Developer: Digital Anvil
Release Date: May 23, 2003
Buy 'BRUTE FORCE': Xbox
In the year 2340, humanity has spread itself and colonized a huge chunk of the universe, developed wonderful technologies, and encountered and even befriended many intelligent alien races. However, to counteract the wonders of human advancement the universe is also host to a good amount of hostile forces of both humans and aliens. As a peacekeeping force it’s the Confederation’s job to mop the universe of these blemishes, using both normal means and the 23rd Special Forces unit, code named Brute Force.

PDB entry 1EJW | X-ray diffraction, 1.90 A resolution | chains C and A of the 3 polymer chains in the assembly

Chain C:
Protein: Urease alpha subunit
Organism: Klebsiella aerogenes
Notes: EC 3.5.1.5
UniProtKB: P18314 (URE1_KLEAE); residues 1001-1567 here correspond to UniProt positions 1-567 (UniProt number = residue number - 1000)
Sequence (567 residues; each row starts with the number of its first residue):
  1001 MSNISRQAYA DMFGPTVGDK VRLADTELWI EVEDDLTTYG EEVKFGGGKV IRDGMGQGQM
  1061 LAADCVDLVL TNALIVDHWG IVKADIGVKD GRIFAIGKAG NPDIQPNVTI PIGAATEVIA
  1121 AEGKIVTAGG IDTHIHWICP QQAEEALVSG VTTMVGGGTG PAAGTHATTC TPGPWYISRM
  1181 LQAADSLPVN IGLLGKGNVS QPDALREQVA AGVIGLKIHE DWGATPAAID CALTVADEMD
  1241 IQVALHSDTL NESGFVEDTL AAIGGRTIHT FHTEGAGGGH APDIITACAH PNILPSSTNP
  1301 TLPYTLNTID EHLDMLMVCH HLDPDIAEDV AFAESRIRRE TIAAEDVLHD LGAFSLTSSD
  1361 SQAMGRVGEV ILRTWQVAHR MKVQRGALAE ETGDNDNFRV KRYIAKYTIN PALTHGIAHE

The plot of Brute Force is one that isn’t entirely original, but has enough zest and creativity to pull itself through. A evil leader of the Seer race named Shadoon is trying to expand his evil grip upon an ever-increasing area of the universe, aided by many different races, and its up to the Confederation to put a stop to it. The Confederation assigns Tex to the mission, one of its best soldiers. Tex can best be described as a jaded, cynical soul who can definitely carry his own in any battle but also is accustomed to the fact that even if he is somehow felled in battle the Confederation and simply clone him and place his memory chip into the clone. Thus, he’s just as hardcore as any hero, but he isn’t exactly a soldier boy either. As the game progresses the plot expands as well as Tex’s squad. The first member to join the 23rd is Brutus, a loyal warrior of the Feral race. The Ferals are a reptile-like race that walk on two legs and are not only intelligent but loyal to their “pack”. The second member to join up is Hawk, a slender human female trained to be a scout / assassin. Finally, to round out the squad the last member to join your squad is Flint, a female cyborg that is deadly with a sniper rifle.